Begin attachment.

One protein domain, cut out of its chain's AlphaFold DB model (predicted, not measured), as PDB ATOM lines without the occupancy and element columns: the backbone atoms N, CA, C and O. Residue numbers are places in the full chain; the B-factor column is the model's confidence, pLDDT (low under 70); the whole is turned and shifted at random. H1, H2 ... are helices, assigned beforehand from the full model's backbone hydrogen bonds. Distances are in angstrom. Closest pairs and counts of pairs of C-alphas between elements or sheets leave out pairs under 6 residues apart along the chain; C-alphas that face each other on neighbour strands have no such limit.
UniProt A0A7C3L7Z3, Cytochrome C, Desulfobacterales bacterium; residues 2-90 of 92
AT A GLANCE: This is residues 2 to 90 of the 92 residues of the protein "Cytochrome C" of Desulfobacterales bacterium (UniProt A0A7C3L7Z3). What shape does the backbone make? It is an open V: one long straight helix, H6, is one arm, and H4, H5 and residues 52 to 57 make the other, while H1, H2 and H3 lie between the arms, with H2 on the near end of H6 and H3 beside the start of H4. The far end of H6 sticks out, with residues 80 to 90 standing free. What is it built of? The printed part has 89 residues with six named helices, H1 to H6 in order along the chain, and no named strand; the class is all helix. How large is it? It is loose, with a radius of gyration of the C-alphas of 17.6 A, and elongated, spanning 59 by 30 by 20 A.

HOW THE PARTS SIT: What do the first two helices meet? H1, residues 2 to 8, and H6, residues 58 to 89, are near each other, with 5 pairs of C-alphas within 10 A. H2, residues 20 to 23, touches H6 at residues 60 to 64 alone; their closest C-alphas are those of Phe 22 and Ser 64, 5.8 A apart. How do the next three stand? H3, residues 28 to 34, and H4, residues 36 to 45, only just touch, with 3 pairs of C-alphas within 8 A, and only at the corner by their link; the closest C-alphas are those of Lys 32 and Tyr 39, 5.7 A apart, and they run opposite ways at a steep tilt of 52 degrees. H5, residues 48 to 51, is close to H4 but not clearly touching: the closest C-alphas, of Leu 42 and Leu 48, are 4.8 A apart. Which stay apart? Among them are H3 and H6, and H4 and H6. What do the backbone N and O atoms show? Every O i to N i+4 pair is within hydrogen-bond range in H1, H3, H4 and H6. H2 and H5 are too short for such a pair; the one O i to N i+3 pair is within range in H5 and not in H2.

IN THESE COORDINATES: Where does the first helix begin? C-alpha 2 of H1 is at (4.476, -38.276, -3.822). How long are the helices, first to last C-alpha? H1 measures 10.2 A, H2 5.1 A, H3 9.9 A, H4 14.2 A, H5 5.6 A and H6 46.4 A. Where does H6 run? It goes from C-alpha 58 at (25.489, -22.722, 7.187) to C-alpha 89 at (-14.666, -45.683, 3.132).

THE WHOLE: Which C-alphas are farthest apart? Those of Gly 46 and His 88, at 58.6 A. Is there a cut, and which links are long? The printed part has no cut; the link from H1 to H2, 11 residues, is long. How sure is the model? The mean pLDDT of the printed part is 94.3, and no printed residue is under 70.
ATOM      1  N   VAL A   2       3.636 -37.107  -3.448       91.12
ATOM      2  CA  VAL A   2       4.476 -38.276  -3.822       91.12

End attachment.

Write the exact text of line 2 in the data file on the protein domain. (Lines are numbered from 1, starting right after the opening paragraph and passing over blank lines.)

AT A GLANCE: This is residues 2 to 90 of the 92 residues of the protein "Cytochrome C" of Desulfobacterales bacterium (UniProt A0A7C3L7Z3). What shape does the backbone make? It is an open V: one long straight helix, H6, is one arm, and H4, H5 and residues 52 to 57 make the other, while H1, H2 and H3 lie between the arms, with H2 on the near end of H6 and H3 beside the start of H4. The far end of H6 sticks out, with residues 80 to 90 standing free. What is it built of? The printed part has 89 residues with six named helices, H1 to H6 in order along the chain, and no named strand; the class is all helix. How large is it? It is loose, with a radius of gyration of the C-alphas of 17.6 A, and elongated, spanning 59 by 30 by 20 A.